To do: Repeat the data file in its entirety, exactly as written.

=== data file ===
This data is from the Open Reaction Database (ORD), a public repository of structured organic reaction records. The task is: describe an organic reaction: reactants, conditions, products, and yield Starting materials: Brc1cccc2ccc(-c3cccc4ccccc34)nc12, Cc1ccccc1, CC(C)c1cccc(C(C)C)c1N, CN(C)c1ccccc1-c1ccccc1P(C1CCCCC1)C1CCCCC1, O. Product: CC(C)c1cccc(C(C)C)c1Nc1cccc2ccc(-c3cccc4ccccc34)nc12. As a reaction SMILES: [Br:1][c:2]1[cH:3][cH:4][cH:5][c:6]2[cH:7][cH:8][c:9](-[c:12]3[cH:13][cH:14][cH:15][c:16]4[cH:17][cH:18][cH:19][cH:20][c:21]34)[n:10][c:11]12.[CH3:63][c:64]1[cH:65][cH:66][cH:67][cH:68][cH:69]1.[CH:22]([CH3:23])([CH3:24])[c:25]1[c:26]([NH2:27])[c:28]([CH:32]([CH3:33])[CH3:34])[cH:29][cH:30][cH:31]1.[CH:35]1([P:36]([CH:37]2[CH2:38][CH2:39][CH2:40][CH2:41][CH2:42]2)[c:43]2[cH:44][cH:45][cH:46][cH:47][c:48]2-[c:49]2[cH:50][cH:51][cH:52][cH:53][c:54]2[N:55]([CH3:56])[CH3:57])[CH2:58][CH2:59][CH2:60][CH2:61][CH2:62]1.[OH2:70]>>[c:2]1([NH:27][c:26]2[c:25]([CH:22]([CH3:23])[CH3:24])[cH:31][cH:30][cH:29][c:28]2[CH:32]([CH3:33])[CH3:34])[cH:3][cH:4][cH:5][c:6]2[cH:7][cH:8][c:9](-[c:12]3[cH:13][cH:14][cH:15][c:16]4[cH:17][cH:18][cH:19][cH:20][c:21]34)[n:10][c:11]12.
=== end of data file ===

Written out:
This data is from the Open Reaction Database (ORD), a public repository of structured organic reaction records. The task is: describe an organic reaction: reactants, conditions, products, and yield Starting materials: Brc1cccc2ccc(-c3cccc4ccccc34)nc12, Cc1ccccc1, CC(C)c1cccc(C(C)C)c1N, CN(C)c1ccccc1-c1ccccc1P(C1CCCCC1)C1CCCCC1, O. Product: CC(C)c1cccc(C(C)C)c1Nc1cccc2ccc(-c3cccc4ccccc34)nc12. As a reaction SMILES: [Br:1][c:2]1[cH:3][cH:4][cH:5][c:6]2[cH:7][cH:8][c:9](-[c:12]3[cH:13][cH:14][cH:15][c:16]4[cH:17][cH:18][cH:19][cH:20][c:21]34)[n:10][c:11]12.[CH3:63][c:64]1[cH:65][cH:66][cH:67][cH:68][cH:69]1.[CH:22]([CH3:23])([CH3:24])[c:25]1[c:26]([NH2:27])[c:28]([CH:32]([CH3:33])[CH3:34])[cH:29][cH:30][cH:31]1.[CH:35]1([P:36]([CH:37]2[CH2:38][CH2:39][CH2:40][CH2:41][CH2:42]2)[c:43]2[cH:44][cH:45][cH:46][cH:47][c:48]2-[c:49]2[cH:50][cH:51][cH:52][cH:53][c:54]2[N:55]([CH3:56])[CH3:57])[CH2:58][CH2:59][CH2:60][CH2:61][CH2:62]1.[OH2:70]>>[c:2]1([NH:27][c:26]2[c:25]([CH:22]([CH3:23])[CH3:24])[cH:31][cH:30][cH:29][c:28]2[CH:32]([CH3:33])[CH3:34])[cH:3][cH:4][cH:5][c:6]2[cH:7][cH:8][c:9](-[c:12]3[cH:13][cH:14][cH:15][c:16]4[cH:17][cH:18][cH:19][cH:20][c:21]34)[n:10][c:11]12.